The office had six uniformed government workers sitting around doing nothing. The man who took my file of papers looked less than thrilled to have a customer. Outside the door approximately 400 Haitian people sat waiting to get their own passports, to get out of Haiti ... we walked into an office where no line exists because we want to get permission to stay in Haiti.

The guy begrudgingly began filling out the form. He asked me to write down my mom and dad's names. Troy and I later wished we would have put Minnie and Mickey Mouse because the guy never would have noticed. He was copying letters, not reading words. For fun, I changed my blood type. Today I was B+. He asked me what I studied in college ... why that is relevant???? He looked me staight in the eyes and asked me what color my eyes were. It went on like this with the application for about twenty minutes. Some of the delay was caused by his distraction. In his drawer he had a cold bottle of Guiness. He sipped off of it at least every few questions. Hydration is important in high temperatures.

After we had it complete we went upstairs to a different office where I was fingerprinted and they took another photo. Then we were escorted back downstairs, where we sat wondering why we were sitting and I cried again, (this time for no known reason.) Then we had to go to another place to pay for whatever just happened, then we were done. It was 2:15.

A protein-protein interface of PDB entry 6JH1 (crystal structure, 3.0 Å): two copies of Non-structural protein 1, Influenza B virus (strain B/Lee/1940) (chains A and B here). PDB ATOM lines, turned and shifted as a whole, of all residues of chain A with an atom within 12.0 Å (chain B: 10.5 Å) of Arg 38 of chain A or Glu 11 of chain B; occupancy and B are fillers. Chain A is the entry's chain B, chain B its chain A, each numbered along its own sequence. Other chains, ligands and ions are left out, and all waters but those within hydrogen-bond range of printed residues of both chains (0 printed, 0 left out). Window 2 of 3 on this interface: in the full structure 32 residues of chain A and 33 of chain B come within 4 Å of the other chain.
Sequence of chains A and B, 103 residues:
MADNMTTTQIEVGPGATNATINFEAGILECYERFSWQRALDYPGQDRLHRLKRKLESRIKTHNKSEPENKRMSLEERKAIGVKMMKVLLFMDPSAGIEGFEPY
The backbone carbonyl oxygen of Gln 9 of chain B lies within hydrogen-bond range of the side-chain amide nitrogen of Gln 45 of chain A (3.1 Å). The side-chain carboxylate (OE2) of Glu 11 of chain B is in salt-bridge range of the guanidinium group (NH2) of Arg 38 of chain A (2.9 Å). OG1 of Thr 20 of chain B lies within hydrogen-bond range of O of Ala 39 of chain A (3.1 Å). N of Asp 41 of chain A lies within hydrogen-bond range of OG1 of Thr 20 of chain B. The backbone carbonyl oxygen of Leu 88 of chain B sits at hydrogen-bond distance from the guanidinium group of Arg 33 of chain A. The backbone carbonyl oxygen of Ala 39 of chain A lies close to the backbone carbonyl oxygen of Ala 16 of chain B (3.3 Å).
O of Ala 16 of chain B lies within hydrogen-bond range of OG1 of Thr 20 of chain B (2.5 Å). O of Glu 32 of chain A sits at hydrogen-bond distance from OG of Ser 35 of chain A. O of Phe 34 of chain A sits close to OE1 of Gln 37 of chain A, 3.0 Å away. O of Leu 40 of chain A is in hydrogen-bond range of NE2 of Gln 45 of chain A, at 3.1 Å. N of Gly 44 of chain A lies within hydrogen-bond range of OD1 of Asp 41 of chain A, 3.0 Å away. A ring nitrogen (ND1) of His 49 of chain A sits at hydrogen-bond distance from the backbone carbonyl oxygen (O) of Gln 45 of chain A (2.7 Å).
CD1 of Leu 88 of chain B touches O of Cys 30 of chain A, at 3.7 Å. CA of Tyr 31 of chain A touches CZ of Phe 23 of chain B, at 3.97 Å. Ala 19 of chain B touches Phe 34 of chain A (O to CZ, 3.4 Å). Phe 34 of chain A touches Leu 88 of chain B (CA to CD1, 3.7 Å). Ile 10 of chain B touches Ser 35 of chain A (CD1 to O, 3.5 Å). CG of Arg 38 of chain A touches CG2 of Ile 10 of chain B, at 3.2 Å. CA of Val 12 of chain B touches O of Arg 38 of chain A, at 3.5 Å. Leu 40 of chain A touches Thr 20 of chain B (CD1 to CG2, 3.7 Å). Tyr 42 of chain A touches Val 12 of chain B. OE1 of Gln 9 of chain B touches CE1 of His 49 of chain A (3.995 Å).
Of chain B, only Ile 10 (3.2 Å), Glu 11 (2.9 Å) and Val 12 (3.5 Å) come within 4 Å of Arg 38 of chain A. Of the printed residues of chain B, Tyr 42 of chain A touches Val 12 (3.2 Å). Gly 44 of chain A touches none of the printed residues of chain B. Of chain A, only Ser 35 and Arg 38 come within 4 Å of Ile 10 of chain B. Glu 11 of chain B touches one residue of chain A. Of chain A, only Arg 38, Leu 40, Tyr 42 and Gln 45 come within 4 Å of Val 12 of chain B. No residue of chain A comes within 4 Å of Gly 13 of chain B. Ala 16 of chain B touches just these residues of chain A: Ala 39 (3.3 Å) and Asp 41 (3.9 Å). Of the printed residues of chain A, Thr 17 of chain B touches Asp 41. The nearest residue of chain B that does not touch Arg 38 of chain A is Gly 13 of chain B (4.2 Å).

After the second round of tears Troy told me that my intolerance for Haiti and lack of sleep are directly correlated. No more 1am nights prior to a trip to Port. Lesson learned.

We grabbed a couple groceries and made a phone call to find out that the Doctor we were going to have do our lab work is in the D.R. on vacation. Terrific.

Our adoption fees include making sure John has all the diet soda he needs, we delivered him 32 cans of Diet Coke and got to hear more about his visit with Hope's birthmom and talk about what happens next. Beth just returned from a week in NM and had Sam's Club Meatballs for us. The hour chatting with them and the meatball sandwich made the rest of the maddening day melt away.